While you don’t need to register as a general partnership in Colorado, you may need to apply for federal, state, county, and local government licensing and permits. The licenses you need will depend on the type of business you will be conducting. For example, a retail business needs to apply for a sales tax license. The Colorado Department of Regulatory Agencies (DORA) issues licenses at the state level. You’ll want to check with the local city or county offices where your business is located for other licenses that you might need.

Searching for all the different permits you might need can be time-consuming. We’ve partnered with Avalara to offer a Business License Report that will conveniently list the licenses you need for your business.

Step 6: Get an Employer Identification Number (EIN)

The IRS issues EINs to new businesses. Your business will need an EIN to pay federal taxes and withhold employment taxes for your employees. An EIN is a unique business identifier that you list on your tax returns each year. While registering for an EIN isn’t complicated, it’s another piece of paperwork you need to complete before legally operating your business. Fortunately, we can handle the filing for you with our Employer ID Number Service

Step 7: Get Colorado State Tax Identification Numbers

The Colorado Department of Revenue (DOR) manages state income taxes and employment tax withholding. You can register with DOR by filing a tax return or form CR 0100AP Colorado Sales Tax and Withholding Account Application. To create your online account, you can request a letter ID, which DOR will send to the address you registered with.

Forming a Business Partnership in Colorado: Next Steps

It’s a good idea to open a business bank account as soon as your partnership has the necessary state and federal tax accounts and numbers. To safeguard your investment, you will want to obtain one or more forms of insurance. Finally, don’t forget to check with your financial advisor to ensure that your general partnership in Colorado gets started on the right foot. You will also want to keep up with your taxes.

How We Can Help

In most cases, forming a partnership in Colorado is straightforward. To maintain your general partnership’s legal requirements, you’ll most likely need to meet several licensing and tax registration criteria. Because of this, getting your partnership up and going might seem complicated and time-consuming at this point. Don’t be concerned! We can help you complete your legal tasks when you use our comprehensive range of business growth and maintenance services, including our Worry-Free Compliance Service.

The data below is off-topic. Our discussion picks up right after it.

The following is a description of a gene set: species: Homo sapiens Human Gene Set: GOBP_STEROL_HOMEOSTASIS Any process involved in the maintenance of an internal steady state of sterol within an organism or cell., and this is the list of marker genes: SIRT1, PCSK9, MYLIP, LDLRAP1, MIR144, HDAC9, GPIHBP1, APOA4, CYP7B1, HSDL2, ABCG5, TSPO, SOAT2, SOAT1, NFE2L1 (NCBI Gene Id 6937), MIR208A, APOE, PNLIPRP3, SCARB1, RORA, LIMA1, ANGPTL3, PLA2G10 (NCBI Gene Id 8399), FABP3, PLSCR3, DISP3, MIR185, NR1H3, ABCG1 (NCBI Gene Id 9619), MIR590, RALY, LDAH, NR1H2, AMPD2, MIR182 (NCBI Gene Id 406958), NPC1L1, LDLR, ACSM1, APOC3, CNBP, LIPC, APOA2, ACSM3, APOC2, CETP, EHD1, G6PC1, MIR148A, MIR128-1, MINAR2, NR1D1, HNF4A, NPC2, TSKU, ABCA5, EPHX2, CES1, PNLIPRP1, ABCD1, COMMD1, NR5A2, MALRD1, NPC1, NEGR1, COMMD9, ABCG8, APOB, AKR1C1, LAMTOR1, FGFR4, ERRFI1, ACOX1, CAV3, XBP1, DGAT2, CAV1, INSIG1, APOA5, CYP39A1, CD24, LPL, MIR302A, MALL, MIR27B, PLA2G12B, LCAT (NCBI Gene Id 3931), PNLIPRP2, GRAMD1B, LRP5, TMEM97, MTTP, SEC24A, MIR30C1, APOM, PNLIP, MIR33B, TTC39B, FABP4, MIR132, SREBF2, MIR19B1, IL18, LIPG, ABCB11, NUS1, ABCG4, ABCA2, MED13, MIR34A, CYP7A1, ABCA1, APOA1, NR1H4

While a general partnership is easy to start, it also has drawbacks. Our business experts created this page to explain how to form a general partnership in Colorado. The general partnership is just one of many business structures available for new business owners, and we can help you decide which structure will meet your goals.

You may find that a more formal structure than a general partnership will better meet your needs. Let our experts help you complete and file the correct paperwork using our Colorado LLC Formation Service or Colorado Corporation Formation Service.

Colorado General Partnership FAQs

  • No, Colorado doesn’t require general partnerships to register unless they use a name other than the partners’ names.

  • Colorado doesn’t tax general partnerships on their income, but it does require the partnership to file an informational Partnership and S Corporation Income Tax Return (DR 0106). Each resident partner will pay Colorado income taxes on their ownership share through their individual state returns. If any partners are nonresidents, the partnership may file a composite return that includes their portion of Colorado income taxes.

  • As owners of a general partnership, the state refers to you as co-owners or partners. The partners share equal responsibility for running the business and guaranteeing its liabilities and obligations.

  • A general partnership is operated equally by its partners. Each partner shares in the business’s operations and is equally responsible for the partnership’s dealings. When starting a partnership, the partners sign a partnership agreement that outlines how they will make decisions for the company.

  • In a general partnership, the partners have equal, unlimited legal responsibility for the debts and liabilities of the partnership.

Disclaimer: The content on this page is for information purposes only and does not constitute legal, tax, or accounting advice. If you have specific questions about any of these topics, seek the counsel of a licensed professional.

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Written by Team ZenBusiness